Containers: A brief take

Saurabh Sharma

The story of Linux containers is a tale of innovation and collaboration, with roots surprisingly deep in the history of the Linux operating system itself.

Let’s explore this fascinating journey, starting with a simple tool called chroot.

Chroot: A Stepping Stone

Developed in the 1970s, chroot (ch-root) allows you to confine a process to a specific directory structure. This creates a limited environment, useful for security or running specific programs. While offering isolation, chroot has drawbacks.

It doesn’t manage resources or provide true process isolation, making it a rudimentary solution.

Namespaces: A Vision of Isolation

The concept of namespaces emerged in the late 1990s. Namespaces isolate processes from seeing system resources used by other processes.

Imagine separate “universes” within the same kernel – processes in one namespace wouldn’t be aware of processes in another. This isolation paved the way for more advanced containerization.

cgroups: Resource Management Takes Center Stage

Around 2006, Google introduced cgroups (control groups). Cgroups allow for resource allocation and control at the process level. You can define CPU, memory, and other resource limits for groups of processes, ensuring fairness and preventing runaway applications.

LXC: The First Container Champion

In 2008, Linux Containers (LXC) arrived, combining the power of namespaces and cgroups. LXC provided a complete container management solution, allowing users to create isolated Linux environments on a single kernel. LXC was a significant step forward, but it still relied on a full Linux environment within each container, making them relatively heavyweight.

Docker: Democratizing Containers

Docker, launched in 2013, revolutionized the container landscape. Docker containers are lightweight and share the underlying Linux kernel, making them faster and more efficient. Docker also introduced a user-friendly interface and a registry for sharing container images, making containerization accessible to a wider audience. Docker’s open-source approach and focus on developer experience fueled a meteoric rise in container adoption.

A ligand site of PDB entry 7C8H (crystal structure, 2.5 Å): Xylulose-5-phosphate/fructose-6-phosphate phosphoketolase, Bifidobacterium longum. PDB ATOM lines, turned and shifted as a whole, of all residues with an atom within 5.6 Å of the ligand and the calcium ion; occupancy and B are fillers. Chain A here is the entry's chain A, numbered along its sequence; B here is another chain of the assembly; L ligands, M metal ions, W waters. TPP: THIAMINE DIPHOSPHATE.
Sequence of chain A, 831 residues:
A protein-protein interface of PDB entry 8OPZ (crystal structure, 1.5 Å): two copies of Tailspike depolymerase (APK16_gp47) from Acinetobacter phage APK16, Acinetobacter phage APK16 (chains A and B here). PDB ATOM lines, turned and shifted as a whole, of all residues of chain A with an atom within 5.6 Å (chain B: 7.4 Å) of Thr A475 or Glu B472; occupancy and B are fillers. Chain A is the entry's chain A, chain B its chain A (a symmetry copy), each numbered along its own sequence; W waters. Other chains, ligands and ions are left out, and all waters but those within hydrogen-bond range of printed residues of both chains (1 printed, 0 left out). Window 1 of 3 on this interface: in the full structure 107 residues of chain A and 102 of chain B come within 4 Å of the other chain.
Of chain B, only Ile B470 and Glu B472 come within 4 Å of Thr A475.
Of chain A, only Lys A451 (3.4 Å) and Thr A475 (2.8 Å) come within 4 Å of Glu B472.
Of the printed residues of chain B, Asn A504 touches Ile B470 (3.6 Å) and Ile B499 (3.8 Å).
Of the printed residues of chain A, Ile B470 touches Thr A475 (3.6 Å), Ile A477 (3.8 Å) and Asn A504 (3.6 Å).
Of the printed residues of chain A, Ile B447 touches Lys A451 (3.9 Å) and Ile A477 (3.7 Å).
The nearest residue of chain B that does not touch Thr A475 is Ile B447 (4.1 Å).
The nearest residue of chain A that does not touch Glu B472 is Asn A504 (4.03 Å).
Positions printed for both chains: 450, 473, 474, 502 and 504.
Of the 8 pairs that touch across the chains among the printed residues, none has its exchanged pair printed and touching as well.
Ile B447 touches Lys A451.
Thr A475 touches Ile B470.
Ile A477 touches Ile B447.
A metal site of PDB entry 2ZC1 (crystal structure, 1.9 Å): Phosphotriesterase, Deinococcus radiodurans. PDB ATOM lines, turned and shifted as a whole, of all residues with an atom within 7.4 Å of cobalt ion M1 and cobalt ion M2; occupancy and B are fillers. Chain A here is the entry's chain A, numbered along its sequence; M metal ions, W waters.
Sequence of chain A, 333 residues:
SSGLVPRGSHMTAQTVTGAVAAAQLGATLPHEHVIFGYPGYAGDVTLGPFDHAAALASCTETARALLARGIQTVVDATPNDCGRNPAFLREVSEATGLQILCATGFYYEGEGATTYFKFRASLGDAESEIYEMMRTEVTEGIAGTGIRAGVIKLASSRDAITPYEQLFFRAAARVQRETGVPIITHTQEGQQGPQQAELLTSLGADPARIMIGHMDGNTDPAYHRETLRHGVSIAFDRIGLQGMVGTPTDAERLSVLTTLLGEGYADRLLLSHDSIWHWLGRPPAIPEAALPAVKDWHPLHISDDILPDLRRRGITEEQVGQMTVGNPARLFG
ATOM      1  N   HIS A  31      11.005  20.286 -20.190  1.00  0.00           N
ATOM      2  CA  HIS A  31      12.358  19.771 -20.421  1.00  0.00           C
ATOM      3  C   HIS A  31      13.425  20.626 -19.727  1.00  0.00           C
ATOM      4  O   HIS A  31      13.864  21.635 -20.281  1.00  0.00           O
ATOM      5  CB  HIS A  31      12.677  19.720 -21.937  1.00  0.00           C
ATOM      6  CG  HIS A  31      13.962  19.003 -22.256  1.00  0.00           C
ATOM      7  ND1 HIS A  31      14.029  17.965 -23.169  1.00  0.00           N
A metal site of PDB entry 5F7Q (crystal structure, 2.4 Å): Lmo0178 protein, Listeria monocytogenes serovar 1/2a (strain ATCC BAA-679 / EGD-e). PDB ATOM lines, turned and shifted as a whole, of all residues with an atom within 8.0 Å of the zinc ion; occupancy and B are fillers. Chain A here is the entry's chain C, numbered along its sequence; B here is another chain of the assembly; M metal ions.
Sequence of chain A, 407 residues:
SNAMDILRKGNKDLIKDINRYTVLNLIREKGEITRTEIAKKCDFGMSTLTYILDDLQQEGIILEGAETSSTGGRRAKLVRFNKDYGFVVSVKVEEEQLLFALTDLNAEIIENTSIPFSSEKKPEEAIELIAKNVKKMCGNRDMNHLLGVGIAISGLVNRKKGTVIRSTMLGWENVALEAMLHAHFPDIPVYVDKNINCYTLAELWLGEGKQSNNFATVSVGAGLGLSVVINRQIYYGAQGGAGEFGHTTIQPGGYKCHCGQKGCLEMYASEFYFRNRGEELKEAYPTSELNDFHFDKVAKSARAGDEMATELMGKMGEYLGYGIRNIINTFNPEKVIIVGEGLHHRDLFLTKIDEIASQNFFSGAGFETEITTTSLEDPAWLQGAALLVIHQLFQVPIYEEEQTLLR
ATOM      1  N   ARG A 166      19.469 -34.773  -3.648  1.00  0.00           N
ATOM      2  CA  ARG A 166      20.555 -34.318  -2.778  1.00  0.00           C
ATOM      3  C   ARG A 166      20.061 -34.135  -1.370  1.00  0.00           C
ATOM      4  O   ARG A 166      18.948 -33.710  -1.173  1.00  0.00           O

Podman: A Container Runtime for the Future

While Docker dominates the container world, other players are emerging. Podman is a container runtime focused on security and compliance. It utilizes the same container engine (libcontainer) as Docker but offers a simpler and more lightweight solution. Podman is gaining traction, particularly in security-conscious environments.

The evolution from Docker to OCI (Open Container Initiative) and Podman is a story of standardization, flexibility, and fostering a healthy container ecosystem.

Let’s delve into the timeline:

Docker: The Rise of a Container Kingpin

Docker, launched in 2013, exploded in popularity with its user-friendly approach to containerization. It offered a complete solution – building, running, and managing containers – all wrapped in a convenient interface. Docker also popularized container registries, making it easier to share containerized applications.

However, Docker’s dominance came with a caveat: vendor lock-in. With a tightly integrated ecosystem, users became reliant on Docker for every aspect of containerization. This lack of flexibility raised concerns about long-term sustainability and innovation.

While Docker offered a user-friendly experience, it relied on a central daemon process that always ran in the background. This daemon required elevated privileges, increasing the system’s attack surface. Additionally, managing the daemon could be cumbersome for some users.

Enter OCI: Standardization for the Masses

In 2015, industry leaders recognized the need for open standards in container technology. This led to the formation of the Open Container Initiative (OCI). OCI aimed to define open specifications for container formats, runtimes, and images.

The arrival of OCI marked a turning point. By establishing standards, OCI ensured that container images could run on any OCI-compliant runtime, not just Docker. This fostered competition and innovation in the container runtime space.

Podman Emerges: A Lightweight Challenger

Podman, launched in 2017, is a prime example of OCI’s impact. Built on top of the same container engine (libcontainer) as Docker, Podman offers a more lightweight and security-focused alternative. It leverages OCI standards, allowing it to run Docker images seamlessly.

Here’s why Podman gained traction:

  • Security: Podman focuses on security by running as an unprivileged user, reducing the attack surface.
  • Simplicity: Podman offers a command-line interface similar to Docker but with a smaller footprint.
  • Flexibility: OCI compliance allows Podman to integrate with various container orchestration tools.
  • No Daemon Needed: Podman operates without a background daemon. This simplifies container management and reduces the attack surface as Podman itself runs with minimal privileges.